let a = 2; let b = '3'; let c = a + b; console.log(a, c)
The output is going to be:
This means that the value of
a, which is an integer, was coerced into a string, then
3 were concatenated like two strings being added together rather than two integers being added together.
The value of
a remains an integer, but it was used as a string for the calculation. This will hold true even if you declare
const instead of
let because the value that’s coerced is a temporary copy, not the variable itself.
That said, you could redefine
a as a string containing “boo” in either language at some point before adding
'boo' 'boo3' as the result.
Type coercion is dangerous
One of the things that makes dynamically typed languages dangerous is the fact that you can’t always rely on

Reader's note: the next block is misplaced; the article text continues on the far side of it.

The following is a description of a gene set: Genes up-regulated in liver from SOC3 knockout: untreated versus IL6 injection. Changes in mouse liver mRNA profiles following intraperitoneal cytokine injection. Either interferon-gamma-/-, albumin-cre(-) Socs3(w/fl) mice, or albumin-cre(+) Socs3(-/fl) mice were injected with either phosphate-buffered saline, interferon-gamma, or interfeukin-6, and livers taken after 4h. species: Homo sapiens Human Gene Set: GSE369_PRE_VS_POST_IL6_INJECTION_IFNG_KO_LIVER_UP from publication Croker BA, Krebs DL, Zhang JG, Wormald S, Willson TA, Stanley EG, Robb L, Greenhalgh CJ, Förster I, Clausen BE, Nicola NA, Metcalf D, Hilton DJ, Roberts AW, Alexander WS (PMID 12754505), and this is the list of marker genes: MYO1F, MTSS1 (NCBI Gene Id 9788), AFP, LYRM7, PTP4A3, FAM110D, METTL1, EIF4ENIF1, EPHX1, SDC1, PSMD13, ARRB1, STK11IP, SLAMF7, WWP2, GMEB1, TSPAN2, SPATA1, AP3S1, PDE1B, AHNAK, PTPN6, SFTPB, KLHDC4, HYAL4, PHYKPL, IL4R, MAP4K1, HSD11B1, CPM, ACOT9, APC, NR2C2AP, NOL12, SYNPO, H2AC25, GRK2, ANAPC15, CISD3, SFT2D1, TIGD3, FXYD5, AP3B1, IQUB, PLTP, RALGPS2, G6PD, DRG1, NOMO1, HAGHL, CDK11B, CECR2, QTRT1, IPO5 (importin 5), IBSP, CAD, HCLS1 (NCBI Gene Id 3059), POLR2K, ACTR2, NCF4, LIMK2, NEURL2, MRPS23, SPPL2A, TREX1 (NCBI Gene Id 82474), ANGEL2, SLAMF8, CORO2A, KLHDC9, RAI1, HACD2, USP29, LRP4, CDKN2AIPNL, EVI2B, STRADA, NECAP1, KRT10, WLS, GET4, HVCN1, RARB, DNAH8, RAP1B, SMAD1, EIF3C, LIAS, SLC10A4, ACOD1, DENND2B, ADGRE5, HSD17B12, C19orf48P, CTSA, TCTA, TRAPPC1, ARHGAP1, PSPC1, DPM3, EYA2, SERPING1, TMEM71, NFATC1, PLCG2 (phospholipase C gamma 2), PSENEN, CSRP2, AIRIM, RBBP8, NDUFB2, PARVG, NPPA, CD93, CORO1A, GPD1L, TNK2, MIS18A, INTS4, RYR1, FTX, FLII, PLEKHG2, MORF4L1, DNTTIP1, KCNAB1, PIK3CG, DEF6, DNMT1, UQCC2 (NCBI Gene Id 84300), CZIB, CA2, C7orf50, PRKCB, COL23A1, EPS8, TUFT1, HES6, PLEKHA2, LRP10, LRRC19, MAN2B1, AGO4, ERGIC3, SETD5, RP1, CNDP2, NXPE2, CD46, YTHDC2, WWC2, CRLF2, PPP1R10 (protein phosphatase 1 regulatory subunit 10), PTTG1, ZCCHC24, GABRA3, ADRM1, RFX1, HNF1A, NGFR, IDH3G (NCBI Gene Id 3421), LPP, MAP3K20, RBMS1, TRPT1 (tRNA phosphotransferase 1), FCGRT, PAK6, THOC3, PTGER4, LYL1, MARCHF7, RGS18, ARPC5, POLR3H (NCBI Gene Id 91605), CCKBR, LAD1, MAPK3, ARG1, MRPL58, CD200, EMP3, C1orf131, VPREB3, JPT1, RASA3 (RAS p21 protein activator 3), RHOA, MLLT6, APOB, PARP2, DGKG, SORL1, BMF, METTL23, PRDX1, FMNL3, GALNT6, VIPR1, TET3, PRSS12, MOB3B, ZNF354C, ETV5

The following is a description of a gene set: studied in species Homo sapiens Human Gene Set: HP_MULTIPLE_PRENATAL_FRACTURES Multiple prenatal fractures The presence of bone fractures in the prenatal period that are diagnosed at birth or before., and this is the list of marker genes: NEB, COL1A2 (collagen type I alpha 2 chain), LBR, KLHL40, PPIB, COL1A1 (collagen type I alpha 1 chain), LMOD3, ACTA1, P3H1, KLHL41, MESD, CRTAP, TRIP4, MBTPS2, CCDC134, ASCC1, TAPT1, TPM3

a = b; // assigns the value of b to a a == b; // will use type coercion to compare the two if possible a === b; // uses strict equality, both must be the same type and value
Those double equals can get tricky.
'1' == 1 // true '1' === 1 //false 0 == false // true 0 === false // false
But Python doesn’t coerce types
If you Google “does python coerce types,” the top answers will all say no. What does that mean?
'1' == 1 // False, because no coercion '1' + 1 // error because you can't add str and int types with the + operator
Python doesn’t have a triple equals out of the box because it doesn’t need it. As it doesn’t coerce types, it doesn’t need a special comparison mode that prevents coercion.
'1' == 1 is a
False statement in Python. Also worth noting that I use ‘False’ instead of ‘false’ for Python because it uses a capital letter at the beginning of its boolean values, which threw me the first time I encountered that.
I know, not earthshaking, but something that stood out to me enough to be worth writing about.